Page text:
Last month was a bad month. I had to deal with two catastrophic hard disk failures and a couple of near misses in my primary desktop system. And I had to clean up the mess that each failure left myself. The primary disadvantage of building your own computers is that you can't yell at someone else when something bad happens.
To begin, I'll describe the hard disk subsystem that I use, because it's a bit unusual for a desktop system. I'm a firm believer in SCSI devices, and I use only SCSI-based storage devices (i.e., other than the 3.5" drive). Thus, the hard disks, CD-ROM drives, and tape units that I use are SCSI. When the first hard disk failed, my system had an 8X CD-ROM, a 1GB hard disk, one 4.5GB hard disk, one 9GB hard disk, two 2.1GB hard disks in individual external cases, and one external DAT backup installed. These devices connected to an Adaptec AAA-133 three-channel caching UltraSCSI controller designed for servers. I really like this controller even though it's more expensive than a standard workstation SCSI controller. The AAA-133 offers good hardware RAID support, although I wasn't using RAID at the time, and comes with advanced software-management tools, including the Adaptec CI/O Array Management software and the Adaptec firmware SCSI support utilities. The AAA-133 is also a cost-effective multichannel product when you compare its cost to that of multiple less-expensive controllers, such as the ubiquitous Adaptec 2940. Vendors such as IBM, HP, and Dell include another member of the AAA-130 controller family onboard many high-end Windows NT workstations.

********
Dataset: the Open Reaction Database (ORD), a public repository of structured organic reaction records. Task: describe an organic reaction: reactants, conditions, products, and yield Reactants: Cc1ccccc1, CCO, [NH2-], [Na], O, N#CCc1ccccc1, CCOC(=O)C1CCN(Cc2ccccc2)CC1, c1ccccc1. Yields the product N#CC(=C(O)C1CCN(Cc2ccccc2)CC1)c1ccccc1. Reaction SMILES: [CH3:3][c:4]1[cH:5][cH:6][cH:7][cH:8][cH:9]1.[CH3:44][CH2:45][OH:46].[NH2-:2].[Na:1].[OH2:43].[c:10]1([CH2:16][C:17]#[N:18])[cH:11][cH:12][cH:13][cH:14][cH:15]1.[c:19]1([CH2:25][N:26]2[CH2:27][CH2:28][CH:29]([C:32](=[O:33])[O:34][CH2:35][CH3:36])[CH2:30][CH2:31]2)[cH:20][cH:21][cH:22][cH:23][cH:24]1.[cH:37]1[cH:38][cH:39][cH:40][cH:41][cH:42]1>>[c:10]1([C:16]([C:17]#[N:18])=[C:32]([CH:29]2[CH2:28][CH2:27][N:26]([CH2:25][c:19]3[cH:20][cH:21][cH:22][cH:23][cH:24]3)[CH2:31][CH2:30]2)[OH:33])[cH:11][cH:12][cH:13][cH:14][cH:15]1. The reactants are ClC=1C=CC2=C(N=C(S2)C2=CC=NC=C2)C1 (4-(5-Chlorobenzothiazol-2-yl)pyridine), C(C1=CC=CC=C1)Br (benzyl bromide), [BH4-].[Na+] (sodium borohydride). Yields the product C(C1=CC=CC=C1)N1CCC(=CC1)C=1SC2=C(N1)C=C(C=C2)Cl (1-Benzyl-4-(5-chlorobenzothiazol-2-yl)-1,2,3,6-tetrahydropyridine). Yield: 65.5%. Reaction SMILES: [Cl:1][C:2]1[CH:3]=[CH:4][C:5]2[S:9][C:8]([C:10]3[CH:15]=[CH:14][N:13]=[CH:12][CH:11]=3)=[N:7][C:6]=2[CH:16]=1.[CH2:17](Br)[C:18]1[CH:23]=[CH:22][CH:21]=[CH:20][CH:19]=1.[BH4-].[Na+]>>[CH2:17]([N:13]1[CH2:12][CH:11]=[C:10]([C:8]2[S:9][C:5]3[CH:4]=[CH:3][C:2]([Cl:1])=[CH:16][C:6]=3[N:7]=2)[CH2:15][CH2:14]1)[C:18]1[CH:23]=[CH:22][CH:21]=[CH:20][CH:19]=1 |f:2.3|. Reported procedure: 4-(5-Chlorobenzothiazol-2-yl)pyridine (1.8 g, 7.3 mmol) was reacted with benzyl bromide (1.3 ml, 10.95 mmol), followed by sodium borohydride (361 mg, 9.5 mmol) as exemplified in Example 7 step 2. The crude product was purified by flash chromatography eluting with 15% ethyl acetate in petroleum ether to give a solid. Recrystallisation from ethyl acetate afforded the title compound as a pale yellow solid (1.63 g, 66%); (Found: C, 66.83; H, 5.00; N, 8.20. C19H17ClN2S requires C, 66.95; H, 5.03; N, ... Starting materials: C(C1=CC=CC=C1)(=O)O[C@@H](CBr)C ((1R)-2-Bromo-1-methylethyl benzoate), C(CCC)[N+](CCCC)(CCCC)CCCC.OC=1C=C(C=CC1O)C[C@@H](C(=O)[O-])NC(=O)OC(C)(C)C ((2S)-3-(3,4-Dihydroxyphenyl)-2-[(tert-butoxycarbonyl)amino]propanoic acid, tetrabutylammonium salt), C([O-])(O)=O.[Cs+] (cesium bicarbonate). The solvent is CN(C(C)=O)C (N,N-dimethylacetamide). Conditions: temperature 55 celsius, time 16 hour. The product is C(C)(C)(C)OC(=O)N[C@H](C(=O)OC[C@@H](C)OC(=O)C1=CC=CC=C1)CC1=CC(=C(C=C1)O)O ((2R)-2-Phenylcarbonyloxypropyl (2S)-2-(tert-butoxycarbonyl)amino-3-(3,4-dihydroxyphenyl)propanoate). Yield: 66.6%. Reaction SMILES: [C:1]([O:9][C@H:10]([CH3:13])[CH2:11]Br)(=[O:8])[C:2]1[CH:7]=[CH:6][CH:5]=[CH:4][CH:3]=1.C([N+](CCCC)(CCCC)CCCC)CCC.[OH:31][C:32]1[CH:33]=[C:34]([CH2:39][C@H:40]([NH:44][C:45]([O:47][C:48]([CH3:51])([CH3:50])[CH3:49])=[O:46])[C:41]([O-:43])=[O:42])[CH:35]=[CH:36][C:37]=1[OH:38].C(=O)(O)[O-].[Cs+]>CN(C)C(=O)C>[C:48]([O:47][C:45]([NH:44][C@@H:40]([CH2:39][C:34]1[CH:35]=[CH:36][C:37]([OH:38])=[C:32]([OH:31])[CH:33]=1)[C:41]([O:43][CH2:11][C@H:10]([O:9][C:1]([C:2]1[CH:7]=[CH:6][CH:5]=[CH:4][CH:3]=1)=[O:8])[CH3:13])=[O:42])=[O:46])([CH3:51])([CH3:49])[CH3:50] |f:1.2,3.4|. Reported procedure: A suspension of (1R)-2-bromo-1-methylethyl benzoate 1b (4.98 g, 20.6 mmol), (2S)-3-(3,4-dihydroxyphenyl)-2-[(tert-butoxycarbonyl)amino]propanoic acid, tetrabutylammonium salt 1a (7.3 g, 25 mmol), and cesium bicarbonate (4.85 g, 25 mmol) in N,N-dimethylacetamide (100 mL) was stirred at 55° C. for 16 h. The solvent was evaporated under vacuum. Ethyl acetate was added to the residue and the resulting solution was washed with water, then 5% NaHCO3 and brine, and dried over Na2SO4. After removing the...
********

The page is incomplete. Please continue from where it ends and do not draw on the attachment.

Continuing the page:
At the start, I had the 1GB boot disk, the two external hard disks, and the DAT backup on the first channel; the 4.5GB and 9GB hard disks on the second channel; and the CD-ROM on the third channel. I use a large, server-style case with a big power supply and extra fans for this desktop system, which sports dual-Pentium II 266MHz processors and 160MB of RAM. I had also accumulated some extra hard disks. You never know when you'll need a spare hard disk or extra storage capacity, and the prices some sites (e.g., http://www.onsale.com) listed were too good to pass up. I purchased a 1GB hard disk for $90, a pair of Micropolis 4.5GB Fast/Wide hard disks for $139 each, a 9.1GB Seagate Elite hard disk for $200, and for some reason—you really have to watch impulse buying—a 2.1GB Seagate SCA interface drive with a SCSI adapter for about $89.
The first sign of trouble was when one of my external hard disks started to chirp for no apparent reason. In 1 week, the sound went from the occasional cricket to a full-blown chorus, so I heeded the warning of a disk failure. Fortunately, the disk contained only installation files for applications (e.g., installers, .cab files). Preventing a full disk failure wasn't a big deal. I simply copied the contents of the disk to one of my servers, removed the disk, and created a network share mapped to the same drive letter to prevent confusion when applications look for their installation files. I did a low-level format of the hard disk, which returned it to the occasional-chirp state, and installed a copy of NT Workstation on the disk—just in case I needed it. I left the disk in the chain, but I turned it off. I averted failure number one.